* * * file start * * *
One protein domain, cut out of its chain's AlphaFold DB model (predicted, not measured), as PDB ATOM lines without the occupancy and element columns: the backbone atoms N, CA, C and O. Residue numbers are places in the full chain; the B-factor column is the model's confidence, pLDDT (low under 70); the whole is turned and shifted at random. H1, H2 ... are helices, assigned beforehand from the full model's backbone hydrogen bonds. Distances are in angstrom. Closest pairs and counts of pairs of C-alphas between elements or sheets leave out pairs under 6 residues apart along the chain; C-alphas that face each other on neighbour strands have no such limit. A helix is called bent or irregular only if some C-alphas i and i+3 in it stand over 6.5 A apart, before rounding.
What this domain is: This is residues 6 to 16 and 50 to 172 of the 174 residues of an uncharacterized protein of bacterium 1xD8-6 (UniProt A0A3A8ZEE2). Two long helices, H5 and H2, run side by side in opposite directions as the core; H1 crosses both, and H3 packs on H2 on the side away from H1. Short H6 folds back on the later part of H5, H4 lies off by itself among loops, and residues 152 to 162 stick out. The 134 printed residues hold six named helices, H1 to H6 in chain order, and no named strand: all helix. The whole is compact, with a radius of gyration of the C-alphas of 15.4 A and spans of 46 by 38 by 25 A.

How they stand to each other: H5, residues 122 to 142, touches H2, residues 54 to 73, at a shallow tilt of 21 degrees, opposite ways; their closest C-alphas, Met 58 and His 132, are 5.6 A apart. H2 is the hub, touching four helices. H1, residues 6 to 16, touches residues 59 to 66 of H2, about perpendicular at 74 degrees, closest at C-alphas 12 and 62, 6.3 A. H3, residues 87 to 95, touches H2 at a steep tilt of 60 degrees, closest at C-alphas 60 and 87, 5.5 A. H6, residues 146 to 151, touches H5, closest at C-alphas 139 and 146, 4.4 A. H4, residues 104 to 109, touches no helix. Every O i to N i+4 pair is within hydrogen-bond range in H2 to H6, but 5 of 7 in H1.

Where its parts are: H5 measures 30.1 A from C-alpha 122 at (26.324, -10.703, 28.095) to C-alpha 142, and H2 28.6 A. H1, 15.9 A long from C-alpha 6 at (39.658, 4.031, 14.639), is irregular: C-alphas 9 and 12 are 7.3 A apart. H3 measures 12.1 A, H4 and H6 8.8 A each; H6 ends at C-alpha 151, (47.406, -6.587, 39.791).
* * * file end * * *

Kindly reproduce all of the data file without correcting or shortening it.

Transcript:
One protein domain, cut out of its chain's AlphaFold DB model (predicted, not measured), as PDB ATOM lines without the occupancy and element columns: the backbone atoms N, CA, C and O. Residue numbers are places in the full chain; the B-factor column is the model's confidence, pLDDT (low under 70); the whole is turned and shifted at random. H1, H2 ... are helices, assigned beforehand from the full model's backbone hydrogen bonds. Distances are in angstrom. Closest pairs and counts of pairs of C-alphas between elements or sheets leave out pairs under 6 residues apart along the chain; C-alphas that face each other on neighbour strands have no such limit. A helix is called bent or irregular only if some C-alphas i and i+3 in it stand over 6.5 A apart, before rounding.
What this domain is: This is residues 6 to 16 and 50 to 172 of the 174 residues of an uncharacterized protein of bacterium 1xD8-6 (UniProt A0A3A8ZEE2). Two long helices, H5 and H2, run side by side in opposite directions as the core; H1 crosses both, and H3 packs on H2 on the side away from H1. Short H6 folds back on the later part of H5, H4 lies off by itself among loops, and residues 152 to 162 stick out. The 134 printed residues hold six named helices, H1 to H6 in chain order, and no named strand: all helix. The whole is compact, with a radius of gyration of the C-alphas of 15.4 A and spans of 46 by 38 by 25 A.

How they stand to each other: H5, residues 122 to 142, touches H2, residues 54 to 73, at a shallow tilt of 21 degrees, opposite ways; their closest C-alphas, Met 58 and His 132, are 5.6 A apart. H2 is the hub, touching four helices. H1, residues 6 to 16, touches residues 59 to 66 of H2, about perpendicular at 74 degrees, closest at C-alphas 12 and 62, 6.3 A. H3, residues 87 to 95, touches H2 at a steep tilt of 60 degrees, closest at C-alphas 60 and 87, 5.5 A. H6, residues 146 to 151, touches H5, closest at C-alphas 139 and 146, 4.4 A. H4, residues 104 to 109, touches no helix. Every O i to N i+4 pair is within hydrogen-bond range in H2 to H6, but 5 of 7 in H1.

Where its parts are: H5 measures 30.1 A from C-alpha 122 at (26.324, -10.703, 28.095) to C-alpha 142, and H2 28.6 A. H1, 15.9 A long from C-alpha 6 at (39.658, 4.031, 14.639), is irregular: C-alphas 9 and 12 are 7.3 A apart. H3 measures 12.1 A, H4 and H6 8.8 A each; H6 ends at C-alpha 151, (47.406, -6.587, 39.791).